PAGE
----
For each word in the dictionary there may be many
alternative spellings, abbreviations, and synonyms. For
example, the color ‘‘brown’’ is often written in lithologs as
‘‘brn’’ or ‘‘brwn’’. In extreme cases, a commonly used
word ‘‘gravel’’ is spelled in all of the following forms in
the database: ‘‘gravel’’, ‘‘grav’’, ‘‘grv’’, ‘‘gravels’’,
‘‘grvl’’ in a combination of lower and upper case letters.
Therefore, each word is also converted to lower case as a
Word recognition reaches practical limits where words
are badly misspelled, joined together (missing separator),
or totally ambiguous. The program also outputs a list of
The largest challenge concerned grammatical structures of
litholog text. In that text there are descriptions of different
materials (rock or unconsolidated deposit) and their properties. The materials are also arranged in order of importance, where usually the most abundant material is specified
first, and all other subsequent materials are present in
smaller amounts. There are exceptions, identified by such
words as ‘‘and’’, which relate two materials as being
equally abundant in a layer. For grain size ranges, the word
‘‘to’’ links size descriptors such as ‘‘fine’’ or ‘‘coarse’’, and
‘‘–’’ dash character may also be used instead of ‘‘to’’. The
modifying terms such as ‘‘silty’’, when combined with a
material such as ‘‘sand’’, have a special meaning, from
which two separate materials ‘‘sand’’ and ‘‘silt’’, the silt
being the lesser amount, must be extracted to standardize
this text. The complexities grow exponentially with poorly
constructed sentences and ambiguous sentences.
The goal is to extract all the materials and all separate
properties, in standard form, from all lines in all lithologs.
This task involves an iterative process of test-and-run to
verify the results. It is most economical to train the program
on about 5% of the cases, let the program handle about 80%
of the cases, and verify the remaining 15% cases by visual
inspection without further modifications to attempt to improve the program. Software that would successfully recognize >95% of the lithologs with proper grammatical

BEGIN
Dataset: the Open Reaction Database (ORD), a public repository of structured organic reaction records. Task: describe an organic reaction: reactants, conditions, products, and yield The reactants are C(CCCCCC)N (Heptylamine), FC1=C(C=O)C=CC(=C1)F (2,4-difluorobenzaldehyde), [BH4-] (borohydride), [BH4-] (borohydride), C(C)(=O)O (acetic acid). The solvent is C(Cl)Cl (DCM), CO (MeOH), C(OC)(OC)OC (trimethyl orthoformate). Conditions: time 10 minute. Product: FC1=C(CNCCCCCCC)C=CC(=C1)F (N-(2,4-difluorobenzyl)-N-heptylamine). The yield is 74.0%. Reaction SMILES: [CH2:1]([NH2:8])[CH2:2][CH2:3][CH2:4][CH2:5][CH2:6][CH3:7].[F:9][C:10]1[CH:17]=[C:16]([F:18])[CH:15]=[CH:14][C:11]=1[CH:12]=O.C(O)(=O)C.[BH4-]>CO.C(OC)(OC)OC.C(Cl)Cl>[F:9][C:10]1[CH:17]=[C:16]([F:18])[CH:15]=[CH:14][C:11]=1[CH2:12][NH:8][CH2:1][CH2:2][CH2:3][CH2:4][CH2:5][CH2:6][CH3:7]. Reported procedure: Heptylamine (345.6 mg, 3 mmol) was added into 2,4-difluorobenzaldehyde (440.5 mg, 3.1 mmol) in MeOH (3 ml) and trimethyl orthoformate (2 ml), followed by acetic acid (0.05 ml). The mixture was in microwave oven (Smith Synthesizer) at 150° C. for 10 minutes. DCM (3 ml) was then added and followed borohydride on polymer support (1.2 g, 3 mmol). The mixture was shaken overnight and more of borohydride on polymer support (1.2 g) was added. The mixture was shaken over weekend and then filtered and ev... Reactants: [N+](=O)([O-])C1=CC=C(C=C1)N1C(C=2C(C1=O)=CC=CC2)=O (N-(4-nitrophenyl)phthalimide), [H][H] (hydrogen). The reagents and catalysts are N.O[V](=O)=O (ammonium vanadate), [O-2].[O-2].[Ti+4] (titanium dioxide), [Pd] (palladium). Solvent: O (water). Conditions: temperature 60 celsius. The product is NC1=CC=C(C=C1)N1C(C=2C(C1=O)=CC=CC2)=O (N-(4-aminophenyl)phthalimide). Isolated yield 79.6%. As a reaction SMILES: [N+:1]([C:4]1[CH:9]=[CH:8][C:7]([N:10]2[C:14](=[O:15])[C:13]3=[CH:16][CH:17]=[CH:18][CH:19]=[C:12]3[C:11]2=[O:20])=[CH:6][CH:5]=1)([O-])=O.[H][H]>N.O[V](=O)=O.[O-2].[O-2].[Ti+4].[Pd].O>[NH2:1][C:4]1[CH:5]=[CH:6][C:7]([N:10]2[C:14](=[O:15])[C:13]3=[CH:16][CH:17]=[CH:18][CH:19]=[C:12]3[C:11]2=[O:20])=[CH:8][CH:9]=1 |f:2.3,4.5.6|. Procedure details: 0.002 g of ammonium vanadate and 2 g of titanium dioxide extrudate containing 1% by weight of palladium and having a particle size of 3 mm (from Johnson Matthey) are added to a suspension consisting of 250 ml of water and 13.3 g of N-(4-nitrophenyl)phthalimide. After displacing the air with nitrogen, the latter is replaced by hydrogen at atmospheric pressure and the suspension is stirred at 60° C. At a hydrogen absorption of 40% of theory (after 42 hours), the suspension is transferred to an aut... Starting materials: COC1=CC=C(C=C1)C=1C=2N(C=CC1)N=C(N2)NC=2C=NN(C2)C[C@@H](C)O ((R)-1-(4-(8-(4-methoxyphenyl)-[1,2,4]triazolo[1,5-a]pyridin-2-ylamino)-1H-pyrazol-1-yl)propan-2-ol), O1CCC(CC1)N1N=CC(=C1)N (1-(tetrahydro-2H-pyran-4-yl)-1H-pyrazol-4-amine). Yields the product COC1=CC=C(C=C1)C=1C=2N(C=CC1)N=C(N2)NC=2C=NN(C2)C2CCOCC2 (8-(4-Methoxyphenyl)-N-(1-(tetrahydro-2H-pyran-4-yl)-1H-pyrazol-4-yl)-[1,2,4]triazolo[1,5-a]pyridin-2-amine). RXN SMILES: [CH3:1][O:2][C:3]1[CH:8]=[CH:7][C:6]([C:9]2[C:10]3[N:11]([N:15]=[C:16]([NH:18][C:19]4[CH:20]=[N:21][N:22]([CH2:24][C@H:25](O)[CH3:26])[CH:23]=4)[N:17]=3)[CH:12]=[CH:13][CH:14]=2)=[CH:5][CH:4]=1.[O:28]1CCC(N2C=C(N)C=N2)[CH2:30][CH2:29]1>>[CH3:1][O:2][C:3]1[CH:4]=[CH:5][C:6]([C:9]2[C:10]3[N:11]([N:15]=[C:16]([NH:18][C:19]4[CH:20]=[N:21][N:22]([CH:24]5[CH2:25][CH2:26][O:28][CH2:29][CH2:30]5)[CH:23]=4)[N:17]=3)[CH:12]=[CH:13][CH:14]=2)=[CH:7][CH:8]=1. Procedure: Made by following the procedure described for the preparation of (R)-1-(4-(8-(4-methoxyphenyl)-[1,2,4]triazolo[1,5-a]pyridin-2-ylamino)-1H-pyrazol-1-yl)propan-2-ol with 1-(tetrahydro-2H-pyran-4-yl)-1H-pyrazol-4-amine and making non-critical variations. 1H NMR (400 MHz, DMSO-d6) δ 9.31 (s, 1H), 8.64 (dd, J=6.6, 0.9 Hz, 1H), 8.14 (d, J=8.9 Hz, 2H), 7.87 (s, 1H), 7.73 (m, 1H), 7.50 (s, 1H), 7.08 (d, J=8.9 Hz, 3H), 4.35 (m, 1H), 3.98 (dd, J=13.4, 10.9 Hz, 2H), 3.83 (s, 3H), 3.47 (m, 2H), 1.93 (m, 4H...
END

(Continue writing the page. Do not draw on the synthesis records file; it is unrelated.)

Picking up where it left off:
relationships would be able to almost mimic a human being,
and is thus impractical to develop because of complexity.
Standardized lithologs
Table 4 shows an example of a non-standardized litholog
for one well and Fig. 3 shows the standardized litholog for
the same well. The standardized forms can be queried in a
database environment using SQL statements or other
methods, and layers can be generalized for spatial and
structural analysis. Once standardization was complete, the
original records were compared to the standardized format
for a sample of wells.
Litholog data classification and interpretation
Rules were developed for litholog classification, which were
used as guides for constructing the geologic cross-sections.
Environ Geol
Table 4 Example of a non-standardized litholog
Coarse gravel and silt
Clean coarse sand and small w b gravel
Very coarse sand/coarse gravel and fine silt
Coarse sand and med sand
Med sand/thin clay layers and some boulders
Med and coarse sand/fine sand and silt
Coarse gravel with clay layers
Coarse sand and some gravel
Medium sand with pebbles
Gravel/some sand
Very coarse gravel/very little sand
In essence, the classified well logs aided the interpretation
process, but ultimately did not replace geologic expertise.
Material classification was undertaken over a series of passes, each reducing the output to a lower number of material
types. The classification is simple when only one material
type is present because the classified material is the same as
the constituent material. For mixtures, a series of rules were
applied (Table 5). These rules are not ideal, may be modified, and attempt to capture the important hydrogeologic
properties of the subsurface materials.
Classification was aided by expert knowledge of the
local geology and depositional environment. In the Abbotsford uplands, gravel is the dominant material, followed
by sand and larger boulders, and locally clay and silt. The
clay occurs in lenses associated with tills, and silt content
may vary in the sand matrix of those gravels. Small silt